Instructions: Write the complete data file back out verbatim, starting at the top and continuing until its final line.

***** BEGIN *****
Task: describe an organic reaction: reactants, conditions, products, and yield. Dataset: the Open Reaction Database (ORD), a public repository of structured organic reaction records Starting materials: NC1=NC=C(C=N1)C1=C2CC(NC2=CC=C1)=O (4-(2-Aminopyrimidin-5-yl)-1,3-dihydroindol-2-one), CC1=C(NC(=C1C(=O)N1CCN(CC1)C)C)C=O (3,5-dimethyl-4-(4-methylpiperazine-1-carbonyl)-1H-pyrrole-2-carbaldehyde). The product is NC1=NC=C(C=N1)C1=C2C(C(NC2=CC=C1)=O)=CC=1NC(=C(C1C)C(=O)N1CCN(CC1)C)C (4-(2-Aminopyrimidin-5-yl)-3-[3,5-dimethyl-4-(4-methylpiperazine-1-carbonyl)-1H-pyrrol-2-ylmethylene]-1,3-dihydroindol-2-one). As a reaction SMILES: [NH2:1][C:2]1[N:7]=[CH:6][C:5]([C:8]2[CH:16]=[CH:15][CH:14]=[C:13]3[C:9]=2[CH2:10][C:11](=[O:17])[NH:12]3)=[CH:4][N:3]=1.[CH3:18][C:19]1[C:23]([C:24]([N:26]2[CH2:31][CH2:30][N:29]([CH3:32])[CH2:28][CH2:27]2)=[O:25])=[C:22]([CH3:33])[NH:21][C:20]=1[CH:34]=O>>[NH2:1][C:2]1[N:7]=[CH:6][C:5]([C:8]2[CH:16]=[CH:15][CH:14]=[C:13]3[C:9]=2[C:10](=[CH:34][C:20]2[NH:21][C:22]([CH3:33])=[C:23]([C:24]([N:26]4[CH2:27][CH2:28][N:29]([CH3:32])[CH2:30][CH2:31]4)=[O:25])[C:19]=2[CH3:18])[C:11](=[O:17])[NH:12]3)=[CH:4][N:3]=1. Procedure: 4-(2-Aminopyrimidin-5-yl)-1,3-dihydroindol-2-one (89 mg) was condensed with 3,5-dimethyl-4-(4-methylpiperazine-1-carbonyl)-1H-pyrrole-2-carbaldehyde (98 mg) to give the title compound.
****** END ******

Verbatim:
Task: describe an organic reaction: reactants, conditions, products, and yield. Dataset: the Open Reaction Database (ORD), a public repository of structured organic reaction records Starting materials: NC1=NC=C(C=N1)C1=C2CC(NC2=CC=C1)=O (4-(2-Aminopyrimidin-5-yl)-1,3-dihydroindol-2-one), CC1=C(NC(=C1C(=O)N1CCN(CC1)C)C)C=O (3,5-dimethyl-4-(4-methylpiperazine-1-carbonyl)-1H-pyrrole-2-carbaldehyde). The product is NC1=NC=C(C=N1)C1=C2C(C(NC2=CC=C1)=O)=CC=1NC(=C(C1C)C(=O)N1CCN(CC1)C)C (4-(2-Aminopyrimidin-5-yl)-3-[3,5-dimethyl-4-(4-methylpiperazine-1-carbonyl)-1H-pyrrol-2-ylmethylene]-1,3-dihydroindol-2-one). As a reaction SMILES: [NH2:1][C:2]1[N:7]=[CH:6][C:5]([C:8]2[CH:16]=[CH:15][CH:14]=[C:13]3[C:9]=2[CH2:10][C:11](=[O:17])[NH:12]3)=[CH:4][N:3]=1.[CH3:18][C:19]1[C:23]([C:24]([N:26]2[CH2:31][CH2:30][N:29]([CH3:32])[CH2:28][CH2:27]2)=[O:25])=[C:22]([CH3:33])[NH:21][C:20]=1[CH:34]=O>>[NH2:1][C:2]1[N:7]=[CH:6][C:5]([C:8]2[CH:16]=[CH:15][CH:14]=[C:13]3[C:9]=2[C:10](=[CH:34][C:20]2[NH:21][C:22]([CH3:33])=[C:23]([C:24]([N:26]4[CH2:27][CH2:28][N:29]([CH3:32])[CH2:30][CH2:31]4)=[O:25])[C:19]=2[CH3:18])[C:11](=[O:17])[NH:12]3)=[CH:4][N:3]=1. Procedure: 4-(2-Aminopyrimidin-5-yl)-1,3-dihydroindol-2-one (89 mg) was condensed with 3,5-dimethyl-4-(4-methylpiperazine-1-carbonyl)-1H-pyrrole-2-carbaldehyde (98 mg) to give the title compound.